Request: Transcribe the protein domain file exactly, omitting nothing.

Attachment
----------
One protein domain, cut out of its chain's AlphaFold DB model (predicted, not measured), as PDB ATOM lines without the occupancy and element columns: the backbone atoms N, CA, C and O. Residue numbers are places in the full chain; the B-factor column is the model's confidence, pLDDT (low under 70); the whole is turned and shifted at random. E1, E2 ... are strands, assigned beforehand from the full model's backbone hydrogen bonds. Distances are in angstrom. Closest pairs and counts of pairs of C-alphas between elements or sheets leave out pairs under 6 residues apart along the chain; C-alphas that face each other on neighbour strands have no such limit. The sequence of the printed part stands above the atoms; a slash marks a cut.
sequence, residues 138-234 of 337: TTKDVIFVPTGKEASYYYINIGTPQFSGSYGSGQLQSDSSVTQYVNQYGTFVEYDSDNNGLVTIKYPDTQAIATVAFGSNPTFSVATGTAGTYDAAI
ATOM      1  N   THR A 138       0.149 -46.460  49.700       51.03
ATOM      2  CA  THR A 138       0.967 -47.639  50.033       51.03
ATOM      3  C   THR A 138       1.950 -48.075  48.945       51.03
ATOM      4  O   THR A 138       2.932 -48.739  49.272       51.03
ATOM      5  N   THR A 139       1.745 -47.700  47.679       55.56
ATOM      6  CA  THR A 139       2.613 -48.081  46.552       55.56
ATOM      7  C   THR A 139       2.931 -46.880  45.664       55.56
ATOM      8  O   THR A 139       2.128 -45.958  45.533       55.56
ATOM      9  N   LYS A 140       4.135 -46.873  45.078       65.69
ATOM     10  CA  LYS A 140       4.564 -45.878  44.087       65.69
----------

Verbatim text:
One protein domain, cut out of its chain's AlphaFold DB model (predicted, not measured), as PDB ATOM lines without the occupancy and element columns: the backbone atoms N, CA, C and O. Residue numbers are places in the full chain; the B-factor column is the model's confidence, pLDDT (low under 70); the whole is turned and shifted at random. E1, E2 ... are strands, assigned beforehand from the full model's backbone hydrogen bonds. Distances are in angstrom. Closest pairs and counts of pairs of C-alphas between elements or sheets leave out pairs under 6 residues apart along the chain; C-alphas that face each other on neighbour strands have no such limit. The sequence of the printed part stands above the atoms; a slash marks a cut.
sequence, residues 138-234 of 337: TTKDVIFVPTGKEASYYYINIGTPQFSGSYGSGQLQSDSSVTQYVNQYGTFVEYDSDNNGLVTIKYPDTQAIATVAFGSNPTFSVATGTAGTYDAAI
ATOM      1  N   THR A 138       0.149 -46.460  49.700       51.03
ATOM      2  CA  THR A 138       0.967 -47.639  50.033       51.03
ATOM      3  C   THR A 138       1.950 -48.075  48.945       51.03
ATOM      4  O   THR A 138       2.932 -48.739  49.272       51.03
ATOM      5  N   THR A 139       1.745 -47.700  47.679       55.56
ATOM      6  CA  THR A 139       2.613 -48.081  46.552       55.56
ATOM      7  C   THR A 139       2.931 -46.880  45.664       55.56
ATOM      8  O   THR A 139       2.128 -45.958  45.533       55.56
ATOM      9  N   LYS A 140       4.135 -46.873  45.078       65.69
ATOM     10  CA  LYS A 140       4.564 -45.878  44.087       65.69